Content Marketing

Lenovo’s BuzzFeed Campaign, Facebook Pages-only Stream, Freelancers Gain

The Strategist picks the day’s most relevant and interesting stories about the world of content from around the web. Here’s what you should be reading today:

Lenovo’s BuzzFeed Takeover

To promote its Ideapad Yoga, Lenovo has posted branded content on BuzzFeed, “12 Awesome Additional Uses For Everyday Objects.”

In true BuzzFeed, form, it features photos, along with short grafs on how to use objects like Alka Seltzer for toilet cleaner and ice cube trays to hold earrings. There is also a display ad and video ad to go along with the sponsored post.

Facebook’s Pages-only News Stream 

Good news for brands: Users can now switch their streams to exclusively feature content from the pages they follow on Facebook, according to Pandomonthly.

The social media site has rolled out this feature as a response “to a market uproar as the company began changing the way brand content appears in the main news feed and then charging companies for increased distribution.”

An Increase in Self-Employeed Workers

A press release from Elance says that “online hiring and earnings are far outpacing the traditional employment economy with over 40% growth rates.”

More people are writing online due to bad economies at in their home regions. Niche writing is one of the biggest growing industries, and there have been increases across the board.

The report states, “Specialized writing skills such as speech writing (+474%), script writing (+371%) and sports writing (+282%) have seen increases compared to the same quarter last year on Elance.”

The Meaning of Data to Pepsi

Kate Kaye of AdAge reports that the CMO of Pepsi Frank Cooper is looking at how data can help his brand.

“We need to measure how people are becoming involved in brands, how people are advocating on behalf of brands,” He told Kaye. “We’re figuring out ways to synthesize the data we have.”

Pepsi already looks at information coming from Google Analytics, YouTube, and Collective Intellect, the social conversation analysis company it uses. The company is currently gearing up to release branded content on YouTube and partner up with several major channels on the site.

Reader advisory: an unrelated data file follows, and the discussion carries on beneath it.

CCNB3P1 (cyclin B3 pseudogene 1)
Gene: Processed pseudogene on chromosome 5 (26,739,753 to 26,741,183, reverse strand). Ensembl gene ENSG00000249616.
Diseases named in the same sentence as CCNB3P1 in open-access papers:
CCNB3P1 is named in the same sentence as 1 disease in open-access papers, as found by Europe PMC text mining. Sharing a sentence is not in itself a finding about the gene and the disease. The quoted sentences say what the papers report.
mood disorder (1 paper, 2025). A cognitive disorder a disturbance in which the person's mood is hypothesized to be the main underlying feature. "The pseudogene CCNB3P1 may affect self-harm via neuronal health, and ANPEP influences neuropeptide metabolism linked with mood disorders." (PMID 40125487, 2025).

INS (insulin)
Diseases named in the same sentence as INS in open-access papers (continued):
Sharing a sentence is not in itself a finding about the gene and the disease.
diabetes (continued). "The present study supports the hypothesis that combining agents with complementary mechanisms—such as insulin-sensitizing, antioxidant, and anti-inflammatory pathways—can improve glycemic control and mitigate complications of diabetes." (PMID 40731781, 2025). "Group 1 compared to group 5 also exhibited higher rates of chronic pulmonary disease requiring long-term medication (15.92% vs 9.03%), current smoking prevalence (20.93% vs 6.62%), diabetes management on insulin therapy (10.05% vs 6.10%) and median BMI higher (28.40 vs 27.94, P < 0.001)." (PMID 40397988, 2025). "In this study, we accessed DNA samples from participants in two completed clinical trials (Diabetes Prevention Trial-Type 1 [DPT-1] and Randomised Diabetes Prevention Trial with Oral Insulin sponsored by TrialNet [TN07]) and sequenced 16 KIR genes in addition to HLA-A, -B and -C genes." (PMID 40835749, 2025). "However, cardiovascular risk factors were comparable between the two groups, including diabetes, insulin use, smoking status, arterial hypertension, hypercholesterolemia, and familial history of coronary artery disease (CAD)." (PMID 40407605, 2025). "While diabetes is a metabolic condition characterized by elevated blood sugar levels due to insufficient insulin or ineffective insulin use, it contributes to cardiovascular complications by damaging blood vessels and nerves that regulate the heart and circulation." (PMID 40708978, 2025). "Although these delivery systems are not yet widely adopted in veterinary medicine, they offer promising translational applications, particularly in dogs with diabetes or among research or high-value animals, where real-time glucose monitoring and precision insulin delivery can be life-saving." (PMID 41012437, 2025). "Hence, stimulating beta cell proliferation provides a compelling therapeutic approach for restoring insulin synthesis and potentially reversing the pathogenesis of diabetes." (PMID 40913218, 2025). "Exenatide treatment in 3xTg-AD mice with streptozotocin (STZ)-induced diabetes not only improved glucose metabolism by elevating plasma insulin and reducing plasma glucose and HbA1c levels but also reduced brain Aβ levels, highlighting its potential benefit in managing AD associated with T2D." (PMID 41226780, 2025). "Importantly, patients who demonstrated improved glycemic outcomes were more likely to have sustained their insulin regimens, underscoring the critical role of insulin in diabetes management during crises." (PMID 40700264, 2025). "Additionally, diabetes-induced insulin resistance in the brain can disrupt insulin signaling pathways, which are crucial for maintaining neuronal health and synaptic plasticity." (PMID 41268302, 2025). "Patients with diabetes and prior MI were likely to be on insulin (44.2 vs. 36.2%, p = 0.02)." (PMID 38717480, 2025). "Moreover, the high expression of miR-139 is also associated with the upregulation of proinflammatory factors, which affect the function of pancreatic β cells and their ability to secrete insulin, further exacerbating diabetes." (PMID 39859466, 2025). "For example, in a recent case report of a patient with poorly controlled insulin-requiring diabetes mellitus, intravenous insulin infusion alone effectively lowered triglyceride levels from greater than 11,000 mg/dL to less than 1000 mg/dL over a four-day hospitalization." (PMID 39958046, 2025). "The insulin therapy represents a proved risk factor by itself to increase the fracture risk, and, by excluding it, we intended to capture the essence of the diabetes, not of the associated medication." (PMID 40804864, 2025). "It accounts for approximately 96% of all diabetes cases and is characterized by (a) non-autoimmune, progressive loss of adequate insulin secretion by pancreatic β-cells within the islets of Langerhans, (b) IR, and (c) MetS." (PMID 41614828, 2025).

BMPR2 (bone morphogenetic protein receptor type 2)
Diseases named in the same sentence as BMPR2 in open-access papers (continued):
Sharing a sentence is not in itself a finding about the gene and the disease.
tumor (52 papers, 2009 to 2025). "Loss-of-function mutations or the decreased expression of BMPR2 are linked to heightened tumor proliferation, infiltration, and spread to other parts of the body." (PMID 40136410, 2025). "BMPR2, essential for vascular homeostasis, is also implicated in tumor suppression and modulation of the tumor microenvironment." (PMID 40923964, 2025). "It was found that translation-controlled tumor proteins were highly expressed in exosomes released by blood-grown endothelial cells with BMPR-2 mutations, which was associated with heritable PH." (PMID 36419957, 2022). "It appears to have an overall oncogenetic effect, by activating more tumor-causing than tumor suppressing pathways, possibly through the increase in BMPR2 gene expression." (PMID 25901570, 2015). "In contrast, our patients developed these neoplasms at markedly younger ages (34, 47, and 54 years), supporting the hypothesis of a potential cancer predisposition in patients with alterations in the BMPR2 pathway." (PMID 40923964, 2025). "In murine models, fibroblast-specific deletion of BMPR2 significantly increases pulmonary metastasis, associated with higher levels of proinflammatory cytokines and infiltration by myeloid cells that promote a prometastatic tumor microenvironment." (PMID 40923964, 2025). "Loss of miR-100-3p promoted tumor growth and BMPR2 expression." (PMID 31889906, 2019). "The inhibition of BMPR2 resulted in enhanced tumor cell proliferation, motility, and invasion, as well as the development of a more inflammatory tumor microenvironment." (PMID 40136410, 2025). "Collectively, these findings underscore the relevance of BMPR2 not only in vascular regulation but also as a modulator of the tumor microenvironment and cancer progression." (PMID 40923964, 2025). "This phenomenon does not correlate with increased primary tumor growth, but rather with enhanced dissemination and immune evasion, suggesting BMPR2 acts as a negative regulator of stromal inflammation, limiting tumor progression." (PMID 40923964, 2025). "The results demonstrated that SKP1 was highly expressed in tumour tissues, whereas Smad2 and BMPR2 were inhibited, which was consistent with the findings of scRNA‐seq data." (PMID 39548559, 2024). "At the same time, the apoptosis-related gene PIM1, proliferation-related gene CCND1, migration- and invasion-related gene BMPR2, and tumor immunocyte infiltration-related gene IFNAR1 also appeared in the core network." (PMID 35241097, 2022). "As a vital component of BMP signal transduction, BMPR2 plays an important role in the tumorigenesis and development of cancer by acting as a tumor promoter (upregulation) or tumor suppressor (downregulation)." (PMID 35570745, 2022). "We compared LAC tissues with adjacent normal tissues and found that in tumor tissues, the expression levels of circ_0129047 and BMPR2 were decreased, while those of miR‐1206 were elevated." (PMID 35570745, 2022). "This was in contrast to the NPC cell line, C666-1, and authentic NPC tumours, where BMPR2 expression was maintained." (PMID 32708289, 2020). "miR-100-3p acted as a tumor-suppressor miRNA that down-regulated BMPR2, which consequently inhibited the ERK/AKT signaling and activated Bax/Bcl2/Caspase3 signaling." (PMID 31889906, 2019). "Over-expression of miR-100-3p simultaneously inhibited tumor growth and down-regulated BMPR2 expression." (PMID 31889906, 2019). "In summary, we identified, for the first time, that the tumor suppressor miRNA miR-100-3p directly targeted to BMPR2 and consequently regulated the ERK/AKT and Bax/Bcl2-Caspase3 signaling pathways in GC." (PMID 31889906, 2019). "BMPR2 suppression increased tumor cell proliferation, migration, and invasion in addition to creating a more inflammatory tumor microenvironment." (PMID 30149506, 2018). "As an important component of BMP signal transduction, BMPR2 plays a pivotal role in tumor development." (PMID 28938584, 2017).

Where Target Went Wrong with “Revenge” Campaign

Emily Garvey of 360i Blog critiques Target’s campaign for Neiman Marcus during the show “Revenge.”

During the show, ABC “aired a scripted mini-series to craft a story around the new luxury-for-less retail line, mimicking the look and feel of ‘Revenge.’ As the show’s characters unwrapped various Target items, viewers were prompted to tweet with the hashtag #GiftofRevenge, which was displayed throughout the episode,” Garvey writes.

She says that the scripted mini-episodes detracted from the real episode that was airing, and that no value was given to fans of the show. There was also a lack of communication between Target, its #GiftofRevenge hashtag, US Weekly, and Neiman Marcus, she adds.

Coca-Cola and Fidelity Invest in Spotify

Spotify, a streaming music service, is receiving financial support from Coca-Cola and Fidelity, The New York Times reports.

The service, which is worldwide and opened in Luxembourg and Ireland this week, will be valued at $3 billion. It currently has 15 million users, 4 million of who pay for the service.

Pinterest’s Business Accounts Introduced

According to ClickZ, Pinterest has now introduced business accounts. Cat Lee, product manager of the company said, “We want to help more businesses provide great content on Pinterest and make it easy to pin from their websites.”

Businesses will require a verification badge and the pages are suitable for bloggers, online merchants, publications and retailers, to name a few.

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